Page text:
Italian NPL Market: the tightrope walker and the seagull!

During the summer I wrote about the marvels of the Italian tightrope trick (The NPL Circus: the Italian Tightrope) and remarked on the massive feat of the Italian legislature in making the seemingly impossible, possible with the establishment of a state guaranteed securitisation structure that is capable of divesting a significant volume of non-performing loans (NPLs) without “bailing in” creditors.

With the news that Prime Minister Matteo Renzi had failed to secure a victory for his “yes” campaign, there will now be a fresh challenge for the Italian NPL market.  It is as if a seagull has just dive bombed the Italian tightrope walker, the consequence being a stomach churning wobble or maybe a slip.  Although the arrival of this unwelcome guest is rightfully going to be treated by the tightrope walker with disdain, nevertheless the audience should not be surprised ‎as it may be that this is very much part of the trick.

The reality is that the beleaguered Italian banks continue to have astronomical volumes of NPLs that must be off-loaded in order to strengthen the banks and make them more resilient.  Nobody said that it would be easy and nor should it be given the complexity of the Italian banking system and the fact that Italian domestic retail investors are so heavily entwined with the banks.  By devising the guarantee securitisation structure, the Italian legislature has not only demonstrated that the deleveraging of the banks is a political “must” but that it is willing to implement the necessary legislation required to ensure that the Italian banks fulfil these political aims.

It is fair to say that the results of the Italian referendum and the subsequent resignation of Mr Renzi will no doubt be treated with trepidation given the obvious political uncertainty this creates.  However, one thing that does remain certain (and despite the fact that it is a magical time of the year) is that these huge volumes of NPLs are not going to miraculously disappear nor can they just be swept under the carpet.  In fact, when it comes to considering the deleveraging of the Italian banks, one cannot help but be reminded of the expression “too big to fail” that was so frequently used at the beginning of the global financial crisis when considering the status of banks.  The same can also be said of the Italian deleveraging process: it really is too big to fail (without exception) as the off-loading of NPL’s is integral for rehabilitating the banks and therefore the Italian economy as a whole.  It is for this reason indeed, that yesterday’s vote should merely be regarded as a wobble and very much part and parcel of the excitement and drama of the trick.

With-Hold on a second?! New ISE rule leads to automatic de-listing of debt securities at scheduled maturity

Picture this: it’s 1793. In England, George III is on the throne and the Bank of England issues the first ever ‘fiver’.  In the U.S.A, George Washington hosts the first US cabinet meeting as President and the capital moves from Philadelphia to Washington, D.C.  In France, the French Revolution is in full swing with King Louis XVI guillotined, and France becomes the first country to adopt the metric system.

And in Ireland, the Irish Stock Exchange is founded. Though of course, that is not to say that there weren’t other important things happening in Ireland at the time as well…. Continue Reading

The NPL Circus: the Italian Tightrope

This summer, fans of the non-performing loan (NPL) circus, are in for a treat with the launch of the Italian tightrope trick.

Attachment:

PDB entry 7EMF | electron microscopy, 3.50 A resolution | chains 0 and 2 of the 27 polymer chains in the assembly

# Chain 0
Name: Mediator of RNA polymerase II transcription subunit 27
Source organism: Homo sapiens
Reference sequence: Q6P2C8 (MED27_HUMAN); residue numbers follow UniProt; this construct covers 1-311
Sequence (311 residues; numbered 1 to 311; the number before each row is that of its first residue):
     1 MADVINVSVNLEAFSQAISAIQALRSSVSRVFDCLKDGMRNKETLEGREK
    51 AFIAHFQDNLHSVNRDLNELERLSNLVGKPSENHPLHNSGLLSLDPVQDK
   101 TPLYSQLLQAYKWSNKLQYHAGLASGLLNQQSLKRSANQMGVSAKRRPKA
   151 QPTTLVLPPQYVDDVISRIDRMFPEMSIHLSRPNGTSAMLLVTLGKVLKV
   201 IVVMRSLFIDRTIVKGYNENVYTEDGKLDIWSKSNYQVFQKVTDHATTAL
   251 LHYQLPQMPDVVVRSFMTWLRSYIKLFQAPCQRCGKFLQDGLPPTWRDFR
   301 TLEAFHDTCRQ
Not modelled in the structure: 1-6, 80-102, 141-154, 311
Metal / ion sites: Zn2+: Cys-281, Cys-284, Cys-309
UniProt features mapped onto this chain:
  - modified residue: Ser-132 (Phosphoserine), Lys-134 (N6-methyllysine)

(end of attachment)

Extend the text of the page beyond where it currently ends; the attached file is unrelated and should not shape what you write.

Spurred on by the recent European Banking Authority stress tests, the news last week that Banca Popolare di Bari will become the first bank to utilise the Italian state guarantee scheme and deploy securitisation technology as a means of off-loading a €470m portfolio of non-performing loans is a significant step forward for the global NPL market and therefore the NPL circus.

As we noted in April (Italian reform and the latent potential for CMBS), Italy is certainly the jurisdiction to watch in 2016 and in that vein, we are pleased to see that after months of waiting, the first Italian NPL securitisation will be deployed as a mechanism to address Italian bank NPL anguish. Although the application of this technology could be a huge boost for both the European NPL market and the utilisation of securitisation technology, the realities of whether this will become a commercial success will ultimately be contingent on the pricing of notes. Assuming, that these commercial objectives can be met (and there is every chance that they will be, given that the capital markets are currently awash with low yielding paper) then this is likely to be the first of many deals from the beleaguered Italian market and with it the NPL circus will have a new trick.

The establishment of this structure will be a massive feat for Italy, as somehow the Italian legislature has managed to conjure the impossible: on the one hand they have been prevented from applying state aid to address the NPL issue without “bailing in” creditors yet on the other hand the “bailing in” of creditors has not been a viable option given that these largely comprise Italian retail investors. In other words by devising a state guaranteed securitisation structure that is capable of divesting a significant volume of NPL’s, the Italians have somehow proven that it is metaphorically possible for someone to walk along a tightrope with their arms tied firmly behind their back and a parrot stood on their shoulder for good measure!

Although admittedly it has taken a while for the first transaction to reach fruition, the fact that Italy has proven that the seemingly impossible is possible, in a world where there is ever increasing focus on those banks that possess sizeable NPL exposures, then it is quite conceivable that from the doldrums of banking woes, Italy has managed to prove that there is a glimmer of hope for those banks and jurisdictions currently  struggling under the weight of their NPL’s.